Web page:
STEP 1: Shift Your Mindset
Currently, many associations focus on improving their existing certificate programs. But they need to make a mindset shift. They need to start asking, “Where do we want our programs to be in three to five years?” Then they can start working backwards from this goal.
Associations’ new goal may be to move toward unbundled learning. Strada’s survey data clearly shows Americans prefer it. In fact, 39 percent only care about learning the skills, while another 24 percent are happy with non-degree options. In total, 63 percent of Americans only care about one thing: competency.
This data suggests associations should focus less on their main certificate and instead focus on competency. When associations change their focus, they also may find their goals shifting.
STEP 2: Map Your Content to the Learner Journey
The structure is important in unbundled learning experiences. Every learner has a goal for their journey. Unbundled learning should map training to these goals.
For example, learners may want to get a new job, earn a promotion, or change their career trajectory. Associations’ unbundled pathways should show learners how each course matches their goals.
Associations can make a map by working backwards from their learners’ goals. Then they will be able to see how their content can help. This process also will allow associations to see what content can be consumed in parallel and what content needs to be consumed sequentially. Without this knowledge, your learners will not be able to create a personalized learning pathway.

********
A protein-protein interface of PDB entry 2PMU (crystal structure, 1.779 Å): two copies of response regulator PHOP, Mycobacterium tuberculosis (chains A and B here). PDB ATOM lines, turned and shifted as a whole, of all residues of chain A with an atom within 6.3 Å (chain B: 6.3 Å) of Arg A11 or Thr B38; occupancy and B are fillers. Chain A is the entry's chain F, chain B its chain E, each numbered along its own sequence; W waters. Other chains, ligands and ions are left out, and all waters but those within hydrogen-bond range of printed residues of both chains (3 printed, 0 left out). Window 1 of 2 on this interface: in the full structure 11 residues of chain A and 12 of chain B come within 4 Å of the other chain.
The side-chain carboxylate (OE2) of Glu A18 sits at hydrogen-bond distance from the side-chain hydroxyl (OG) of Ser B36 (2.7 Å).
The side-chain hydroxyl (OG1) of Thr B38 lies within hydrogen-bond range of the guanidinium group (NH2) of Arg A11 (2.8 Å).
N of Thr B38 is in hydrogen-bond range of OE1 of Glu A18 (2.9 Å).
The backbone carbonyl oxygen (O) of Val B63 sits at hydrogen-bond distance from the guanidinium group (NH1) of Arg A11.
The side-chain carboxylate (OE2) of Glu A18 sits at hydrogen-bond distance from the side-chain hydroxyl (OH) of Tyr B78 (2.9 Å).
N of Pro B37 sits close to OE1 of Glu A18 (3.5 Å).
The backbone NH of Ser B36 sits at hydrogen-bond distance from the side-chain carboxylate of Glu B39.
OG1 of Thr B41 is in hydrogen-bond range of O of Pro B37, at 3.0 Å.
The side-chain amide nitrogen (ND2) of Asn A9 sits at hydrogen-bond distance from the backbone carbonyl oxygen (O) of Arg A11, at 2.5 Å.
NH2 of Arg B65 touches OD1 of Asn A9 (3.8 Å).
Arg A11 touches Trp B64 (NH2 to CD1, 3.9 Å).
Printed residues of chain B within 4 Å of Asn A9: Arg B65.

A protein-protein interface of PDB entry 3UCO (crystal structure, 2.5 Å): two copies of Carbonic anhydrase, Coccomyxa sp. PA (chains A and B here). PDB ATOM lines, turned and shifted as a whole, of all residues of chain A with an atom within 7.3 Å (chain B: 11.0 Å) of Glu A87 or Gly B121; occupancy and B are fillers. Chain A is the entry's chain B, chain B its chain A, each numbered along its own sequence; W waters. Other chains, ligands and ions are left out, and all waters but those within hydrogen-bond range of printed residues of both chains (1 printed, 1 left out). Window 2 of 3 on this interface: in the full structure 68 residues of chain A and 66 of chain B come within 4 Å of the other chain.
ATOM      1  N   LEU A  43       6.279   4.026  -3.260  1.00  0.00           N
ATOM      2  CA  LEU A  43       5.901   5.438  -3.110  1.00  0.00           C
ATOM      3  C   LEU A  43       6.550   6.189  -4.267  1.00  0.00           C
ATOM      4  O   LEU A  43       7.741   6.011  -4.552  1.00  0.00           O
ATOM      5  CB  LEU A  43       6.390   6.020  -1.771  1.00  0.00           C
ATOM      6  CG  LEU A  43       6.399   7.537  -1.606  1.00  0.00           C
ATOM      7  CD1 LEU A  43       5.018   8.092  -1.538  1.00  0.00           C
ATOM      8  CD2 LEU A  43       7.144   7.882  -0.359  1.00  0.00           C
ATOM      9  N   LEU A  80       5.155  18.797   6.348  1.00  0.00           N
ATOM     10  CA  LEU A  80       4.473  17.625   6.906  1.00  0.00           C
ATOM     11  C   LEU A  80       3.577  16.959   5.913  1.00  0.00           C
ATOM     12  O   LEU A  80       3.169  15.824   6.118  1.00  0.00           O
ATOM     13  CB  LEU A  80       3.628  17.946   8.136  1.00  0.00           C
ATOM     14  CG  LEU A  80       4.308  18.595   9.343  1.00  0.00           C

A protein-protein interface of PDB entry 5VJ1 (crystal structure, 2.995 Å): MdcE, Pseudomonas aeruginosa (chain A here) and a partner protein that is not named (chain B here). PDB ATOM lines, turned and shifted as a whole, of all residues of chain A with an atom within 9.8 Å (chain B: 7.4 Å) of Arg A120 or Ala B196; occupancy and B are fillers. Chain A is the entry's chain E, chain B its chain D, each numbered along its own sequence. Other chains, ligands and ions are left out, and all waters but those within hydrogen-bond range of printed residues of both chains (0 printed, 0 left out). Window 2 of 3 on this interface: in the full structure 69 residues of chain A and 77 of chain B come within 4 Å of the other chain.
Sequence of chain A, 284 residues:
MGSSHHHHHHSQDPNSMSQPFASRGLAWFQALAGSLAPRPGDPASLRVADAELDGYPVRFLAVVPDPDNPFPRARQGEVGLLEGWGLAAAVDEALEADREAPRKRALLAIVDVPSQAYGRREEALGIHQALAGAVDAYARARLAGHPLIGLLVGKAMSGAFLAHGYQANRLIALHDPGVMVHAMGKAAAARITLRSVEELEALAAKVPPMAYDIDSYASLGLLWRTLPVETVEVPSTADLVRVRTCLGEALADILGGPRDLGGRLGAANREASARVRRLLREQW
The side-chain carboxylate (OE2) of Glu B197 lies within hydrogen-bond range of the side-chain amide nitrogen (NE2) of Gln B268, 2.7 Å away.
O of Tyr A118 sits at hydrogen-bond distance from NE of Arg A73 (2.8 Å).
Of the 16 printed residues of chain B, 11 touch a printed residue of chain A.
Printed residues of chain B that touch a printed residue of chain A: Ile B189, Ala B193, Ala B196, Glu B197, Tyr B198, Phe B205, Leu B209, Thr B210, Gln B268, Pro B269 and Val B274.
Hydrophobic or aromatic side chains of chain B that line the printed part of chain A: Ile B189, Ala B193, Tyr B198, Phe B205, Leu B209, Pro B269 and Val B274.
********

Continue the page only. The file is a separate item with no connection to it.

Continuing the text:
STEP 3: Choose the Right Technology
Organizations don’t have to work on unbundling their programs alone. Learning technology has come a long way from the digital textbook-style learning management system (LMS).
Technology has caught up. Learning technology vendors offer many different options for creating an unbundled learning program. They offer gamified solutions, artificial intelligence-driven personalized learning, and microlearning platforms.
This is good news for associations. They can continue doing what they do best—building competency frameworks. Then their learning tech partner can help them unbundle it. They just need to choose a partner to help them execute their vision for unbundled learning.
The Advantages of Unbundling Learning for Associations
Building an unbundled learning program may look like a lot of work, but there is good news. Associations are already well-positioned to make the transition. Luckily, they often have already created competency frameworks. Then it is relatively easy to unbundle the learning into specific competencies.
For associations, the advantages of unbundled learning outweigh the effort:
- Unbundled learning products may appeal to new market segments and attract new members, including younger demographics.
- Learners prefer unbundled learning. Ultimately, associations want to help their members.
- An unbundled learning infrastructure allows associations to develop other continuing education offerings. They can grow their course offerings more easily.
A learner may not be ready for full certification, but they may be ready for a course. Unbundled learning offers the flexibility associations need to serve their members best and stay competitive in the education marketplace.